The main point that I should like the Minister to comment upon, despite the lateness of the hour, is a very simple one. If you wish to make representations on a matter that concerns you, then you must do it in the public arena. If you are worried that this might cost you something, then do not make representations; in other words, you cannot play the game if you are not willing to pay the entrance fee. That is really what I am saying. It is possible that the Minister agrees with me and that he may say that there is no problem in that respect. But, nonetheless, it is an important point. I beg to move.

The Deputy Chairman of Committees (Lord Brougham and Vaux)

I must inform Members of the Committee that if Amendment No. 50 is agreed to, I cannot call Amendment No. 51.

10.45 p.m.

Lord Strathclyde

The noble Lord has interpreted the subsection absolutely correctly. It does mean what it says: its purpose is to protect confidentiality. We have learnt that that is the best way to consult. We discussed earlier our overall objectives to consult; indeed, we need to consult widely in order to obtain the right feedback. That is a necessary safeguard for consultees. It is intended to encourage a frank and open response to the consultation, even when the response involves material which may be commercially sensitive. It also enables the Minister to give Parliament the substance of such responses if that can be done in a way which does not identify the author.

I should also add that such provisions are common; for example, I have in mind Section 133 of the Fair Trading Act 1973, Section 28 of the Health and Safety at Work etc. Act 1974 and Section 38 of the Consumer Protection Act 1987. If confidentiality cannot be guaranteed, the consultation exercise is likely to be much less full and, therefore, less useful to both the Minister and Parliament. In that case, we may well end up not getting the matter right. That is the purpose of the provision. With that explanation, I suspect that the noble Lord may, however regrettably, agree with me.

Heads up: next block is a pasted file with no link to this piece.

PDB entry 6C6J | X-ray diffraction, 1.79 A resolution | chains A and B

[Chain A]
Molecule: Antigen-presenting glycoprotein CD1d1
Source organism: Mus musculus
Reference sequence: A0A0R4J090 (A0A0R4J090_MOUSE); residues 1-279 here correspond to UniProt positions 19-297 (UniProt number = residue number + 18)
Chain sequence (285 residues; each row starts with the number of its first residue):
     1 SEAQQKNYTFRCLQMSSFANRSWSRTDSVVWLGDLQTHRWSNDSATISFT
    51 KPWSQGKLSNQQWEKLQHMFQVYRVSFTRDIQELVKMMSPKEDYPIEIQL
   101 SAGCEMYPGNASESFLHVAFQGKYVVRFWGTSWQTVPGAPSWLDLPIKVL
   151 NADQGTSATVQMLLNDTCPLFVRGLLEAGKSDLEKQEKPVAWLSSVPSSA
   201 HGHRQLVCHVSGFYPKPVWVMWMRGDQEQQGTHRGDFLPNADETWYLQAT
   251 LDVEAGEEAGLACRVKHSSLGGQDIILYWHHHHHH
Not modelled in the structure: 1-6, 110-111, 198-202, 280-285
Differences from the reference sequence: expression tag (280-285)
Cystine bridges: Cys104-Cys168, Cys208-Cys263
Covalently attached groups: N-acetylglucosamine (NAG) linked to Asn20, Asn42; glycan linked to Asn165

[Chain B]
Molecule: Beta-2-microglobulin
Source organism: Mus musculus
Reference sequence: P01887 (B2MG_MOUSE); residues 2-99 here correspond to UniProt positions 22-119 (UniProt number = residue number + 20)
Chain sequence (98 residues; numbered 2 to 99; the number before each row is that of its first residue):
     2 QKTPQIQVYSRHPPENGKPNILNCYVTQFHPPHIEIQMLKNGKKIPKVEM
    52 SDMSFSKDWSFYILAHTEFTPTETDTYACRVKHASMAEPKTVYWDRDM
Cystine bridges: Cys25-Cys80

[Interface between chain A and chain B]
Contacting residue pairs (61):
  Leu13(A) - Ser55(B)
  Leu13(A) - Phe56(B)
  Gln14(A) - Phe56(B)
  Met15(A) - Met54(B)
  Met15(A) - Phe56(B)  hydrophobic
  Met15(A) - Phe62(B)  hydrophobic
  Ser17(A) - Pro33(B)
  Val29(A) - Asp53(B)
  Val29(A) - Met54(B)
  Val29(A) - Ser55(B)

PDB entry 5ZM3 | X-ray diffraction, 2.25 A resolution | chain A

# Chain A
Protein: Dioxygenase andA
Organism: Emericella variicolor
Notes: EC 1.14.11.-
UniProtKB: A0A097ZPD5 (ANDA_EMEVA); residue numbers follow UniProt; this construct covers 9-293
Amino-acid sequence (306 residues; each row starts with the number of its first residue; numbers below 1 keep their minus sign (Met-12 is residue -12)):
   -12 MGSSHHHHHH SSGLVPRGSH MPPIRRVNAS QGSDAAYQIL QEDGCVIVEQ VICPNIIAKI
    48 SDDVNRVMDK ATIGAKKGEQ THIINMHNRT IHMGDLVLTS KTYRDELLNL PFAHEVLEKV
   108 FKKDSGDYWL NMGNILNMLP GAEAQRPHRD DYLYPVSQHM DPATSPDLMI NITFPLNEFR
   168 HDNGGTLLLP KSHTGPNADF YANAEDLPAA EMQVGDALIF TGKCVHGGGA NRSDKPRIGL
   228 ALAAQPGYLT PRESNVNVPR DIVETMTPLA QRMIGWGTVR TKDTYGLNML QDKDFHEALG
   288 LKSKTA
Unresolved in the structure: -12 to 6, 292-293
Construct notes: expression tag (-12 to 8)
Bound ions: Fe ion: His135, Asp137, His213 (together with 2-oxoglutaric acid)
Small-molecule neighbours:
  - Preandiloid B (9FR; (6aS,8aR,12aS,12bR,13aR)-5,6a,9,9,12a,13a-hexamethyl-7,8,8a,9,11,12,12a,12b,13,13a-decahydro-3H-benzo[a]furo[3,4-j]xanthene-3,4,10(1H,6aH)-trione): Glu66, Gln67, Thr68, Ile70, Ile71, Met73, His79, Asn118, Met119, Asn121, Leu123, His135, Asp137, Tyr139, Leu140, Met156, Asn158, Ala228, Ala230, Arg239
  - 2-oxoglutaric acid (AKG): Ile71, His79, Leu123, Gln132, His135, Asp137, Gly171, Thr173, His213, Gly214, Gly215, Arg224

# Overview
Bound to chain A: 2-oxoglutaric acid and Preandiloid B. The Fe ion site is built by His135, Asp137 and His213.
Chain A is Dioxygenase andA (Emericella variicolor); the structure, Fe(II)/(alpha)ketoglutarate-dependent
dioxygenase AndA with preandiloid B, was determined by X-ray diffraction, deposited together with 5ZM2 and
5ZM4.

Lord Peston

I understand the Minister's response. I know that the appearance of such a statement in a Bill is not unusual. However, the Acts to which the Minister referred are not ones with which I was involved. I also understand the technical point involved. However, this is my opportunity to say how concerned I am about the matter. If we were to go into such matters, I would get up and ask the Minister whom he had consulted. He might then have to say to me, "I am sorry, but under this section I cannot tell you precisely who. I can tell you the class of people involved, as long as I do not identify them". I might then go further and comment, "I have heard that you consulted so and so"; whereupon the Minister might find himself in a difficult situation where he has to say, "Well, I can't tell you because of that provision".

That is the consultation part; that is the Minister reaching out and asking questions. I can just about live with that in terms of the argument that the noble Lord has put forward. But there is a second part. Supposing, for example, I ask the Minister, "Who has made representations to you?" That is a different question in that regard. It is not a case of asking the Minister, "How have you reached out?"; it is a question regarding those who have, so to speak, reached in. Again, the Minister could say, "I am afraid I can't give you the answer to that question. I can tell you generally the class of people who made representations and, in broad terms, what they have said; but I can't tell you specifically who".